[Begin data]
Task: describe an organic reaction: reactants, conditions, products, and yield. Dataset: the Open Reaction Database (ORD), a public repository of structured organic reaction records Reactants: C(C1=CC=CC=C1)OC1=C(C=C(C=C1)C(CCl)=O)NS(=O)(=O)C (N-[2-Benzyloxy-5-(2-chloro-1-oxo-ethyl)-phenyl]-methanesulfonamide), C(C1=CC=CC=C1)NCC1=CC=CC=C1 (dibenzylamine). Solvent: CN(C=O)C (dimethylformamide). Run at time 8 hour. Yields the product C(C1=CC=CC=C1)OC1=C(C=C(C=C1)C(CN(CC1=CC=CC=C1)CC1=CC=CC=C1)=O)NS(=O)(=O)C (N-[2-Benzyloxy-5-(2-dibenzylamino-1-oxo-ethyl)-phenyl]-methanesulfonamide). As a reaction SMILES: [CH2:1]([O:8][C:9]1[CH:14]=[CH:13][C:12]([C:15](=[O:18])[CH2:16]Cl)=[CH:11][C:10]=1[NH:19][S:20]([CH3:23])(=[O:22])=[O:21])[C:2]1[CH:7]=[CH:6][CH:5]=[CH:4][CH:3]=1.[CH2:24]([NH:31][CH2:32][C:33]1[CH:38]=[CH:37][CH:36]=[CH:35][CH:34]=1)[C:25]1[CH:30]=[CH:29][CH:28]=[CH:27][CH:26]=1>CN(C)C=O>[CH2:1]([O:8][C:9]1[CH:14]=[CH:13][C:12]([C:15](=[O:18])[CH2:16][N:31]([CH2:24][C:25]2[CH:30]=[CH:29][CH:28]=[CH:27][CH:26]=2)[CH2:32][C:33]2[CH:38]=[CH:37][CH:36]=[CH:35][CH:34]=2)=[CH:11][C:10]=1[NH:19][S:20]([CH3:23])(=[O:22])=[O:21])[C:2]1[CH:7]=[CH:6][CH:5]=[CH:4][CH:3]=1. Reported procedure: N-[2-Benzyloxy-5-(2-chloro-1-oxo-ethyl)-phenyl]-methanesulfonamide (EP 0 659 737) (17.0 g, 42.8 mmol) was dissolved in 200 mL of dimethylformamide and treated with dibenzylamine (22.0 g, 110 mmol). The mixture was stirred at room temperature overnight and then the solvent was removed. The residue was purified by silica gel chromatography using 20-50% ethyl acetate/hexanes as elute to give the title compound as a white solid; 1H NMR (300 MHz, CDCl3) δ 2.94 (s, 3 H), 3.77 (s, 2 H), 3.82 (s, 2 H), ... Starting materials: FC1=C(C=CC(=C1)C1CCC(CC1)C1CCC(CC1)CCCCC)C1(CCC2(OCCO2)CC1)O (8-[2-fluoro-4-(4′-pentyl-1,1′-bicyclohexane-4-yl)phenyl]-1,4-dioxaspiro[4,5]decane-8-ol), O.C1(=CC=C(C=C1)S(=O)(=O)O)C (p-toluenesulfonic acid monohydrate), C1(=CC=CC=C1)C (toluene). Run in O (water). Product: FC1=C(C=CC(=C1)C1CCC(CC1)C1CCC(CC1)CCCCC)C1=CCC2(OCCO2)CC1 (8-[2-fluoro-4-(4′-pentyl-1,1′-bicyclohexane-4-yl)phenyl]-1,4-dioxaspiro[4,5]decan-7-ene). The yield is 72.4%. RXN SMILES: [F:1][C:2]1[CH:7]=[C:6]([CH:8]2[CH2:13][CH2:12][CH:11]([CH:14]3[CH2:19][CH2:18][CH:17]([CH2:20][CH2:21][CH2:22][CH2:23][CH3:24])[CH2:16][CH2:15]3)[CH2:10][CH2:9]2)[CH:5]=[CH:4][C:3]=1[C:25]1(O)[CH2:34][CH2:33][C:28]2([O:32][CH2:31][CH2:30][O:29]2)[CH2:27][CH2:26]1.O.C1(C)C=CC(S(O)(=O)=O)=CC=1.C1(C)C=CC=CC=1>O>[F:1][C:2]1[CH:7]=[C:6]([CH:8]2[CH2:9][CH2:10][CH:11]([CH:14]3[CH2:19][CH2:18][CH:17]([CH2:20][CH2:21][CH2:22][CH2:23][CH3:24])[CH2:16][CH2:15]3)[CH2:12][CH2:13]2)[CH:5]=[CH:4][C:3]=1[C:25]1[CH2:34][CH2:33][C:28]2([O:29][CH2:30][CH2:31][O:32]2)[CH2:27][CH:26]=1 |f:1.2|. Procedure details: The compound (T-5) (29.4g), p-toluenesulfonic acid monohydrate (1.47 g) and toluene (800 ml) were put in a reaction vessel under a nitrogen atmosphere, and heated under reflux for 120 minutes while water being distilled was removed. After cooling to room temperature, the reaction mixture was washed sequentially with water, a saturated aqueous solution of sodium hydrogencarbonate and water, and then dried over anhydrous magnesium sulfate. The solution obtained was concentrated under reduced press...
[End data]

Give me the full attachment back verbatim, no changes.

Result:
Task: describe an organic reaction: reactants, conditions, products, and yield. Dataset: the Open Reaction Database (ORD), a public repository of structured organic reaction records Reactants: C(C1=CC=CC=C1)OC1=C(C=C(C=C1)C(CCl)=O)NS(=O)(=O)C (N-[2-Benzyloxy-5-(2-chloro-1-oxo-ethyl)-phenyl]-methanesulfonamide), C(C1=CC=CC=C1)NCC1=CC=CC=C1 (dibenzylamine). Solvent: CN(C=O)C (dimethylformamide). Run at time 8 hour. Yields the product C(C1=CC=CC=C1)OC1=C(C=C(C=C1)C(CN(CC1=CC=CC=C1)CC1=CC=CC=C1)=O)NS(=O)(=O)C (N-[2-Benzyloxy-5-(2-dibenzylamino-1-oxo-ethyl)-phenyl]-methanesulfonamide). As a reaction SMILES: [CH2:1]([O:8][C:9]1[CH:14]=[CH:13][C:12]([C:15](=[O:18])[CH2:16]Cl)=[CH:11][C:10]=1[NH:19][S:20]([CH3:23])(=[O:22])=[O:21])[C:2]1[CH:7]=[CH:6][CH:5]=[CH:4][CH:3]=1.[CH2:24]([NH:31][CH2:32][C:33]1[CH:38]=[CH:37][CH:36]=[CH:35][CH:34]=1)[C:25]1[CH:30]=[CH:29][CH:28]=[CH:27][CH:26]=1>CN(C)C=O>[CH2:1]([O:8][C:9]1[CH:14]=[CH:13][C:12]([C:15](=[O:18])[CH2:16][N:31]([CH2:24][C:25]2[CH:30]=[CH:29][CH:28]=[CH:27][CH:26]=2)[CH2:32][C:33]2[CH:38]=[CH:37][CH:36]=[CH:35][CH:34]=2)=[CH:11][C:10]=1[NH:19][S:20]([CH3:23])(=[O:22])=[O:21])[C:2]1[CH:7]=[CH:6][CH:5]=[CH:4][CH:3]=1. Reported procedure: N-[2-Benzyloxy-5-(2-chloro-1-oxo-ethyl)-phenyl]-methanesulfonamide (EP 0 659 737) (17.0 g, 42.8 mmol) was dissolved in 200 mL of dimethylformamide and treated with dibenzylamine (22.0 g, 110 mmol). The mixture was stirred at room temperature overnight and then the solvent was removed. The residue was purified by silica gel chromatography using 20-50% ethyl acetate/hexanes as elute to give the title compound as a white solid; 1H NMR (300 MHz, CDCl3) δ 2.94 (s, 3 H), 3.77 (s, 2 H), 3.82 (s, 2 H), ... Starting materials: FC1=C(C=CC(=C1)C1CCC(CC1)C1CCC(CC1)CCCCC)C1(CCC2(OCCO2)CC1)O (8-[2-fluoro-4-(4′-pentyl-1,1′-bicyclohexane-4-yl)phenyl]-1,4-dioxaspiro[4,5]decane-8-ol), O.C1(=CC=C(C=C1)S(=O)(=O)O)C (p-toluenesulfonic acid monohydrate), C1(=CC=CC=C1)C (toluene). Run in O (water). Product: FC1=C(C=CC(=C1)C1CCC(CC1)C1CCC(CC1)CCCCC)C1=CCC2(OCCO2)CC1 (8-[2-fluoro-4-(4′-pentyl-1,1′-bicyclohexane-4-yl)phenyl]-1,4-dioxaspiro[4,5]decan-7-ene). The yield is 72.4%. RXN SMILES: [F:1][C:2]1[CH:7]=[C:6]([CH:8]2[CH2:13][CH2:12][CH:11]([CH:14]3[CH2:19][CH2:18][CH:17]([CH2:20][CH2:21][CH2:22][CH2:23][CH3:24])[CH2:16][CH2:15]3)[CH2:10][CH2:9]2)[CH:5]=[CH:4][C:3]=1[C:25]1(O)[CH2:34][CH2:33][C:28]2([O:32][CH2:31][CH2:30][O:29]2)[CH2:27][CH2:26]1.O.C1(C)C=CC(S(O)(=O)=O)=CC=1.C1(C)C=CC=CC=1>O>[F:1][C:2]1[CH:7]=[C:6]([CH:8]2[CH2:9][CH2:10][CH:11]([CH:14]3[CH2:19][CH2:18][CH:17]([CH2:20][CH2:21][CH2:22][CH2:23][CH3:24])[CH2:16][CH2:15]3)[CH2:12][CH2:13]2)[CH:5]=[CH:4][C:3]=1[C:25]1[CH2:34][CH2:33][C:28]2([O:29][CH2:30][CH2:31][O:32]2)[CH2:27][CH:26]=1 |f:1.2|. Procedure details: The compound (T-5) (29.4g), p-toluenesulfonic acid monohydrate (1.47 g) and toluene (800 ml) were put in a reaction vessel under a nitrogen atmosphere, and heated under reflux for 120 minutes while water being distilled was removed. After cooling to room temperature, the reaction mixture was washed sequentially with water, a saturated aqueous solution of sodium hydrogencarbonate and water, and then dried over anhydrous magnesium sulfate. The solution obtained was concentrated under reduced press...